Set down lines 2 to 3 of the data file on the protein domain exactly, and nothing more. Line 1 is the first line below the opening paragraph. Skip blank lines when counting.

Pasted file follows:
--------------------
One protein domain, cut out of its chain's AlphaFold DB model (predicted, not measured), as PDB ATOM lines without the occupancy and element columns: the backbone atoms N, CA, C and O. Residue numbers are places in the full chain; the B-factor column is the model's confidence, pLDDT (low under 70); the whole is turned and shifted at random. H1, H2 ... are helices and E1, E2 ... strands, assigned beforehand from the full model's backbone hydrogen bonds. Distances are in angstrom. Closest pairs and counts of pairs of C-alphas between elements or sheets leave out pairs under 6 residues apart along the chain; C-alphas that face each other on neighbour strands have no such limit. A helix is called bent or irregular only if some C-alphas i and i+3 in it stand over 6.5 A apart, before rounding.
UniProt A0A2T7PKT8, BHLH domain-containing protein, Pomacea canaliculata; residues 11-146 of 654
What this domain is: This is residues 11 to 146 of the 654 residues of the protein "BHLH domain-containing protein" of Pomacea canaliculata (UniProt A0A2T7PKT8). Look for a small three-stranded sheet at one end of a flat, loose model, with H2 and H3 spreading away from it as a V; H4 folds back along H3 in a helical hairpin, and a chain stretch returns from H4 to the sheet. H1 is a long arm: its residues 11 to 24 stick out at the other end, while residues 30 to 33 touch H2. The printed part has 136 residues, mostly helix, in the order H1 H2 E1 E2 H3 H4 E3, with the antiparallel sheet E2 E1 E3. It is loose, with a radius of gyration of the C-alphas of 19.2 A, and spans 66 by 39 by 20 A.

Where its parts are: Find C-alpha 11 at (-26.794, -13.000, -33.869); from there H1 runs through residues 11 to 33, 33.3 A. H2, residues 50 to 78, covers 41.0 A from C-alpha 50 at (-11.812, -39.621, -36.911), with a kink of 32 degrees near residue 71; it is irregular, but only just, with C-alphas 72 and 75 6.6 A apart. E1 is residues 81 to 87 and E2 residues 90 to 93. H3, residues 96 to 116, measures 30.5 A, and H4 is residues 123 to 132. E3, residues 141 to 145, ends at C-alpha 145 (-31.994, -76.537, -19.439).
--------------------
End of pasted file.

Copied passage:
What this domain is: This is residues 11 to 146 of the 654 residues of the protein "BHLH domain-containing protein" of Pomacea canaliculata (UniProt A0A2T7PKT8). Look for a small three-stranded sheet at one end of a flat, loose model, with H2 and H3 spreading away from it as a V; H4 folds back along H3 in a helical hairpin, and a chain stretch returns from H4 to the sheet. H1 is a long arm: its residues 11 to 24 stick out at the other end, while residues 30 to 33 touch H2. The printed part has 136 residues, mostly helix, in the order H1 H2 E1 E2 H3 H4 E3, with the antiparallel sheet E2 E1 E3. It is loose, with a radius of gyration of the C-alphas of 19.2 A, and spans 66 by 39 by 20 A.

Where its parts are: Find C-alpha 11 at (-26.794, -13.000, -33.869); from there H1 runs through residues 11 to 33, 33.3 A. H2, residues 50 to 78, covers 41.0 A from C-alpha 50 at (-11.812, -39.621, -36.911), with a kink of 32 degrees near residue 71; it is irregular, but only just, with C-alphas 72 and 75 6.6 A apart. E1 is residues 81 to 87 and E2 residues 90 to 93. H3, residues 96 to 116, measures 30.5 A, and H4 is residues 123 to 132. E3, residues 141 to 145, ends at C-alpha 145 (-31.994, -76.537, -19.439).